Benn Chacksfield, Head of Propositions at Tiro, says employers should consider alternative avenues of recruitment to avert the looming skills crisis.
The bioscience sector has never been more prominent in public consciousness in the wake of the nation’s COVID-19 testing and vaccination effort, and with investment into the sector at a high. But staffing shortages are creating issues for employers taking on new contracts.
With the sector more well-respected and recognised than ever before, employers have the opportunity to use this influx of investment to showcase the opportunities available, and develop a sustainable talent pipeline by drawing in young talent. But where to start?
The current climate
The UK’s response to COVID-19 was severely hampered by the country’s laboratory capacity, not caused by a lack of equipment or chemicals to conduct the tests, but a shortage of skilled staff. And while many may think that this is a new issue that emerged due to the pandemic and will simply shrink back into obscurity once it is over, it’s not as simple as that.
The chronic shortage of skilled laboratory technicians has stunted the growth of UK businesses for many years. It has reduced the efficiency and output of key growth sectors, inhibited innovation, and reduced our competitiveness on the world stage.
The National Audit Office was clear in its diagnosis: the problem lies in low participation in technician-level vocational education. The workforce is currently oversupplied by graduates, who lack the technical skills for these roles, and undersupplied by vocational learning options.
This was confirmed in our own survey of senior laboratory technicians. Only 11% had engaged in vocational education, the vast majority (84%) learnt on the job and 57% agreed that there is a lack of options for laboratory technicians to gain recognition for their technical skills and knowledge.
The UK government has been very clear on its ambitions to become a science and research superpower in the coming years, and the attention brought by the sector’s involvement in the COVID effort has attracted welcome investment.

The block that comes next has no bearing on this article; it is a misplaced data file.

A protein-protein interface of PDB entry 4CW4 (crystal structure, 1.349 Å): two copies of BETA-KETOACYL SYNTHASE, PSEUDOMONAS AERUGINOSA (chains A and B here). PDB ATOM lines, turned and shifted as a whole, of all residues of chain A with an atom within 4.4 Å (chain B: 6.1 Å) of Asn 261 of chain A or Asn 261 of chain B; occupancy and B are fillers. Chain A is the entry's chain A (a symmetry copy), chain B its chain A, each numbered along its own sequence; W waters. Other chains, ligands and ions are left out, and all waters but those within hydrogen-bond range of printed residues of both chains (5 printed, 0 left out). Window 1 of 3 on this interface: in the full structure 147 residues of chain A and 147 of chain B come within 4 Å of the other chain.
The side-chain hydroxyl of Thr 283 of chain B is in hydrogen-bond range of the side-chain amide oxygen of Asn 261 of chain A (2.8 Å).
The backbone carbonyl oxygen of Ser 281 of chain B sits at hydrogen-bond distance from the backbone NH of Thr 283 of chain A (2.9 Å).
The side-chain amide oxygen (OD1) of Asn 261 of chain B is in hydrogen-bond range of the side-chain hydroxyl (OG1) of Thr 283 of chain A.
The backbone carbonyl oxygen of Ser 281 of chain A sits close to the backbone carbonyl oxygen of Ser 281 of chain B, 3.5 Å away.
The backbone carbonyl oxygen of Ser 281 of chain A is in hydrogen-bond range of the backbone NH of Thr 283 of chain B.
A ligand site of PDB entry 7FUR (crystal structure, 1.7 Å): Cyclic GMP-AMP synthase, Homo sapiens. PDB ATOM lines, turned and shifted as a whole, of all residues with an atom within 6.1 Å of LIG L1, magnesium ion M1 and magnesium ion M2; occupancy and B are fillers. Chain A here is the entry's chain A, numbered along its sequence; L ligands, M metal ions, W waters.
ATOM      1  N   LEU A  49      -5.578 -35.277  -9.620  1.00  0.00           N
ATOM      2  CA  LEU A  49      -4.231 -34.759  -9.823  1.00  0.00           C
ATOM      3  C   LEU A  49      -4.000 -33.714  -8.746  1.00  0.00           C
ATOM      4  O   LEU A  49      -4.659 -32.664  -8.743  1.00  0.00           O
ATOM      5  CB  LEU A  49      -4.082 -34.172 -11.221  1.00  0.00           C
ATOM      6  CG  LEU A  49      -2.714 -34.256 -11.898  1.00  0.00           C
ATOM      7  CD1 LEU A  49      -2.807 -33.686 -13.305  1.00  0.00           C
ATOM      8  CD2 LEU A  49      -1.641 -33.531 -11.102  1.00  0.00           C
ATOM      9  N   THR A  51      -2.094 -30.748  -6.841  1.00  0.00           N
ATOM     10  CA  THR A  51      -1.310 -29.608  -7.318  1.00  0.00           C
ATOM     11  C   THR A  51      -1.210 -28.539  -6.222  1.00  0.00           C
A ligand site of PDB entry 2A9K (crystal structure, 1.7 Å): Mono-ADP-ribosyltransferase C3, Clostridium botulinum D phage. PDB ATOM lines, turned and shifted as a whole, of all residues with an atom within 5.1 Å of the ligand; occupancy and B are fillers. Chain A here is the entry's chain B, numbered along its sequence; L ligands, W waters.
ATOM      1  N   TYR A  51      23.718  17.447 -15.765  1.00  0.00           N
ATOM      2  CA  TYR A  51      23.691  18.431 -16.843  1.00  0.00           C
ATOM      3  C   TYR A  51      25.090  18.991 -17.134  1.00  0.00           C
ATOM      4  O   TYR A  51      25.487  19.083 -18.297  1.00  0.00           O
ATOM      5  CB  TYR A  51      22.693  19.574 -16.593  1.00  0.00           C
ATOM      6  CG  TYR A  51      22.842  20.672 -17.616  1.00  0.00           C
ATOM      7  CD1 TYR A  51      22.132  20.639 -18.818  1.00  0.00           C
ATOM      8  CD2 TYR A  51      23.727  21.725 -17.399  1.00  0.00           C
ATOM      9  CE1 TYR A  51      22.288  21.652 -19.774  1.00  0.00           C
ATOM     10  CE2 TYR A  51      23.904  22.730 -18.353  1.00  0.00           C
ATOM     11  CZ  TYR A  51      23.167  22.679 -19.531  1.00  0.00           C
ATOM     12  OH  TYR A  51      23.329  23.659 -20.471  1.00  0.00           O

But the shortage of new recruits for the industry remains a problem and may lead to an ageing workforce with a huge loss of skills at risk in the future. Last year alone the number of people employed in a bioscience role was 95,800 which has been steadily declining from its 104,500 peak back in 2015. In addition to this, hiring opportunities are often missed out on and high costs of sub-contraction are used to supplement this. All of this combines to stunt industry growth.
In short, the government isn’t going to meet its ambitions without the people. Investment will be wasted without the people to deliver it. And companies are missing out on opportunities to grow because they are stuck in an old-fashioned mindset where graduates – and only graduates – are the solution to all their workforce issues.
Attracting talent early in their career and training candidates to an organisation’s own standards can create a more sustainable talent pipeline via a culture of continuous on the job learning. The next step would be to develop a workforce agile to future changes and uncertainties akin to the ones we’ve experienced over the last few years.
There is a growing admission in the UK that a university degree isn’t always superior. From our work with employers, we understand some of the frustrations and associated expenses of using graduates to fill vacancies. Instead, work-based training coupled with recruitment that seeks out the right values and motivations can better equip a bioscience candidate to meet the needs of their employer,when the right training is deployed.
In addition to allowing organisations to tailor-make the employees they need, apprenticeships can foster loyalty, boost engagement and productivity across the entire business, and allow future talent to benefit from the experience and skills of longstanding employees. It’s never been more crucial for the world of bioscience in a post-covid world not to miss out.
1. BMJ: Covid 19 – what’s going wrong with testing in the UK?
2. House of Lords (2018) Treating Students Fairly
3. National Audit Office (2018) Delivering STEM report
Statista (2021) Estimated number of biological scientists and biochemists in the United Kingdom from 2010 to 2021